The relative importance of plate-driven and buoyancy-driven flow at mid-ocean ridges

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The dynamical interaction between three-dimensional (3-D) buoyant flow and plate-driven mantle flow beneath a mid-ocean ridge is examined using a combination of laboratory and numerical experiments. In a unique laboratory setup a layer of strongly temperature-dependent viscous fluid is heated from below and cooled from above to drive thermal convection. Forced, plate-driven flow is modeled by dragging mylar sheeting in opposite directions across the fluid surface. Uniform viscosity 3-D numerical models have been designed to simulate the laboratory runs, to provide additional information on the flow, and to attempt to isolate the effects of variable viscosity. In one type of experiment we modeled buoyancy on the scale of the partial melting region with a linear heat source beneath the spreading axis. In a second set of experiments the entire base of the tank is heated in order to investigate the interaction between plate-driven flow and larger-scale (upper mantle) convection. The pattern of segment-scale (∼100-150 km) convection beneath a spreading center is found to be a strong function of the spreading rate and the Rayleigh number (Ra) of the buoyant flow. Purely two-dimensional (2-D) flow exists only in the case of low Ra (∼105) and faster spreading rates (>4-6 cm/yr half rate). Three dimensionality is strongly enhanced during transient pulses of upwelling. Convection on the scale of the upper mantle can contribute significant long-wavelength spatial (∼600-1000 km) and temporal (20-40 m.y.) variability in upwelling rates and temperatures at spreading centers and may provide an alternative model for plume-ridge interaction. For a given Ra the upwelling near the spreading axis can essentially be described by three regimes: weakly 3-D at the slow spreading rates, strongly 3-D at slow to intermediate rates, and 2-D at fast spreading rates. The regime boundaries shift toward higher plate velocities with increasing Ra. Comparison of the laboratory and numerical experiments indicates that temperature-dependent viscosity may strengthen the position of focused upwelling centers and cause a sharper transition between 2-D and 3-D upwelling patterns. Taken together, these results suggest that buoyancy-driven, dynamic flow is an important element in the geodynamics of mid-ocean ridges.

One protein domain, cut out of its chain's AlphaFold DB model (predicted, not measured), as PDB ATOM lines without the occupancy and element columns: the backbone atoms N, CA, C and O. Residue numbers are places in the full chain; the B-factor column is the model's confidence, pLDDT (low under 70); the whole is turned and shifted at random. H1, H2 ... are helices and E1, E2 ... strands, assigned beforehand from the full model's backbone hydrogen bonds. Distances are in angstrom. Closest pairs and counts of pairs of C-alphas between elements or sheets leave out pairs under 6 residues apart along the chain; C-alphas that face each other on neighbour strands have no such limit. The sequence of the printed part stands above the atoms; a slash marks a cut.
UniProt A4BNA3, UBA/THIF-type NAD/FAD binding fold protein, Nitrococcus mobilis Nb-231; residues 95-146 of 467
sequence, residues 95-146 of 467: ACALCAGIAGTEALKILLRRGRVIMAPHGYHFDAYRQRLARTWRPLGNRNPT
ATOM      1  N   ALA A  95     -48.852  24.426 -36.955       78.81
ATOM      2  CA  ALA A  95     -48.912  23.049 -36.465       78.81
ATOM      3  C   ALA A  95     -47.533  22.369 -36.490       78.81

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Journal of Geophysical Research: Solid Earth